The American making ‘ice music’ in the Italian Alps

When Tim Linhart started making instruments from ice they were more likely to explode with a bang than produce music, but things have come a long way since then.

The American making 'ice music' in the Italian Alps
Artist Tim Linhart with one of his ice instruments. Photo: Marco Bertorello/AFP

Today, the US-born artist is in charge of an ice orchestra of local musicians playing a series of concerts at sub-zero temperatures in a vast, custom-built igloo high in the Italian Alps.

“I made snow and ice sculptures in the ski resort where I'm from in New Mexico (for 16 years)… and then I decided it would be cool to make a sculpture of a violin,” Linhart, 59, told AFP.

“I heard the sound coming from inside and thought 'wow this is super exciting, if I just tighten up the strings a little bit more it would be louder',” he recalled.

Overtightening the strings, however, caused the instrument to shatter into little pieces, he recounted.

“But I had heard enough, it was the beginning,” said Linhart, his large frame treading nimbly among the delicate instruments on stage in the igloo.

Tim Linhart at work. Photo: Marco Bertorello/AFP

In the Passo Paradiso winter sports station at an altitude of 2,600 metres (8,500 feet), instruments still at times spontaneously implode due to the brittleness of the ice, but less frequently.

And when they do, it's not altogether a lost cause.

“Then you know you're as close to the edge of ice music as you can get,” Linhart said.

Here, the artist has built a violin, viola, timpani drum set, xylophone, double bass, mandolin, cello and even his own invention, the giant Rolandophone, a huge percussion pipe instrument, all from ice.

“The only setback is they melt”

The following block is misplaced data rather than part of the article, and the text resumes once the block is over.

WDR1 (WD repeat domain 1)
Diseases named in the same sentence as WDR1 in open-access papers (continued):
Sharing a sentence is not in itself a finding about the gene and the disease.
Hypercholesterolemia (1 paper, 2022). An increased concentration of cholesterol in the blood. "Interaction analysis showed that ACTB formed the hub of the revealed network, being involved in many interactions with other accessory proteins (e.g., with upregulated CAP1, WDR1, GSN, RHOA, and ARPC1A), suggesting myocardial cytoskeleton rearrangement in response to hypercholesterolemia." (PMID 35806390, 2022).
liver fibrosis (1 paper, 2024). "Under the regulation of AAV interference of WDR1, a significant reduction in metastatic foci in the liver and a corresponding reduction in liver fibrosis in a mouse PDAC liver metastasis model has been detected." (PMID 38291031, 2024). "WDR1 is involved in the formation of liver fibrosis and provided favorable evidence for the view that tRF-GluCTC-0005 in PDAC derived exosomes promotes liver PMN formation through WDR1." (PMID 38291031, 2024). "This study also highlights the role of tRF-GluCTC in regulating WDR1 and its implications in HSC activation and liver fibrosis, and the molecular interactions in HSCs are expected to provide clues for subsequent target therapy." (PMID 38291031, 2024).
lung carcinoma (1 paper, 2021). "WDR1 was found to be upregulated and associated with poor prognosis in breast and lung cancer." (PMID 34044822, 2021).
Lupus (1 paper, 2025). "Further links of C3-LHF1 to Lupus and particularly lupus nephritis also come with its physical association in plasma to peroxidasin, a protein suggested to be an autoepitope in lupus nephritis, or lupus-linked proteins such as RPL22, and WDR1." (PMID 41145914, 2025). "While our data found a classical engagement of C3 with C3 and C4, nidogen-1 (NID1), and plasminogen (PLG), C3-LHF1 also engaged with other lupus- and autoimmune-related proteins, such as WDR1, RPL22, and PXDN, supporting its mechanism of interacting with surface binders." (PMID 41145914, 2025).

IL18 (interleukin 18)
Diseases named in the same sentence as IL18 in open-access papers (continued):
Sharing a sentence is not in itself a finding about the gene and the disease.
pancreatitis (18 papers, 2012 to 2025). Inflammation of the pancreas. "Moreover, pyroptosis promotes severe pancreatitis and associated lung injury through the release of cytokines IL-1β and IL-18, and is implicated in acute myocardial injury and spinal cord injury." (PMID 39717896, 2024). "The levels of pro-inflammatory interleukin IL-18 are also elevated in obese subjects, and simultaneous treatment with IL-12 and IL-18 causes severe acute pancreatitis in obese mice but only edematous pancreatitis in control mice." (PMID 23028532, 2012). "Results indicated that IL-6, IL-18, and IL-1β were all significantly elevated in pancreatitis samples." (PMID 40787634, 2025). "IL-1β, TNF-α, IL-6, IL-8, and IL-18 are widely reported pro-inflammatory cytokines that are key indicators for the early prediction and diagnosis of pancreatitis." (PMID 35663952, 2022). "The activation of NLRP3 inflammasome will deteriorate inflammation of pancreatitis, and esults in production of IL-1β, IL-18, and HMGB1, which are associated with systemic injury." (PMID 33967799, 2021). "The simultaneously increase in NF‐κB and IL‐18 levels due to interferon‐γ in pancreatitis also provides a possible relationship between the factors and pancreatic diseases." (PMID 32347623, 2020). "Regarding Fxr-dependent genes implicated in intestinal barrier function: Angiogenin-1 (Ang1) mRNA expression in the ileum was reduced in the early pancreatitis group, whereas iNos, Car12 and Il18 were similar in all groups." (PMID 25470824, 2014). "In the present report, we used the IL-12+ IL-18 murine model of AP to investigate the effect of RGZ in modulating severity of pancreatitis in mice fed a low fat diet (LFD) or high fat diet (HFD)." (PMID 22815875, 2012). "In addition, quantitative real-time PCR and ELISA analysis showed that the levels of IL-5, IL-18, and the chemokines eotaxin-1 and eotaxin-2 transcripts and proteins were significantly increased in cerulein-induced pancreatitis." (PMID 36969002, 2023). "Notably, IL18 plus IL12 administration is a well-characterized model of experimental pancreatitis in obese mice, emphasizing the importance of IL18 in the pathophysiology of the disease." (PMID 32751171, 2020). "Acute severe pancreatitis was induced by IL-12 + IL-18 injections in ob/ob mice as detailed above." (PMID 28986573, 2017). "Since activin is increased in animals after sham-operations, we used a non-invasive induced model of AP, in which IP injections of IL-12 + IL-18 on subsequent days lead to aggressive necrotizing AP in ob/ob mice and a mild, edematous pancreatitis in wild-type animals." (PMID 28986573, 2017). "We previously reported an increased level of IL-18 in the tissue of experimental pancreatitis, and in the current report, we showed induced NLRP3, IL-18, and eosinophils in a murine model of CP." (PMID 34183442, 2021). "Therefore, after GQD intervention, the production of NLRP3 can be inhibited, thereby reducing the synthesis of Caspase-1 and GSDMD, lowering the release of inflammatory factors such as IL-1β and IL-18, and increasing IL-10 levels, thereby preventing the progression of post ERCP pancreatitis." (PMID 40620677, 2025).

After moulding front and back plates, Linhart uses a white-ice mix of water and snow to build the instrument's walls, around a metal backbone, over which the strings are stretched and tightened. 

A mandolin takes five or six days to make, bigger instruments can take months.

“It's a great material because you can both grow it and cut it away, and it's free,” said Linhart. “The only setback is that it melts above freezing.”

Photo: Marco Bertorello/AFP

Because of their weight, some of the instruments are played while suspended from mountaineering carabiners attached to steel cables drilled into the ceiling of the 200-seater igloo.

For storage, many are kept in niches carved out of the igloo walls.

Cellist Nicola Segatta, who helped build his own instrument out of ice, says their sound is “more crystalline” than the classic wooden instruments. 

“They're incredibly fragile. When you're building them there's the constant risk that they'll disintegrate into a thousand pieces,” said the musician, who had been part of the orchestra that day.

But the intensity of the music produced by the ice instruments brings out a strong emotional reaction in the audience, in counterpoint to their fragility, he added.

The ice instruments require amplification, and technicians battle constantly to keep the sound coming in the adverse conditions.

As the audience enters the igloo, where temperatures average minus 12 degrees C (10 degrees F), it begins to warm up, and so do the instruments, forcing the musicians to constantly retune.

But the ice's flexibility is also a blessing, as it adapts to being played..

“The instruments when they're first newly built, they sound kind of tinny, a weird-sounding little thing, and the more you play them, the bigger the sound gets,” Linhart said.

“Within the first couple of hours, the sound will be twice as big as it was just before and much nicer, sweeter sounding, because the ice is responding to this vibration passing through it and getting warmed up like it's getting a massage.”

Linhart spends the summer with his Swedish wife and their young son in northern Sweden, gardening and creating non-ice art, while some of the better instruments are kept in a freezer for the next winter.

“If they're old and worn we'll just hit them with a hammer or leave them out in the sun and let them die,” he said.

His current project is teaching people like Segatta how to make the instruments, and the icy concert hall, themselves.

But this means resisting the constant temptation to think up even bigger instruments in “the cutting edge, the invention side of ice music again”, he said.

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Venice Carnival: What to expect if you’re attending in 2023

After three years of toned-down celebrations, Venice's famous Carnival is finally set to return to its former grandeur. Here’s what you need to know about this year’s edition.

Venice Carnival: What to expect if you're attending in 2023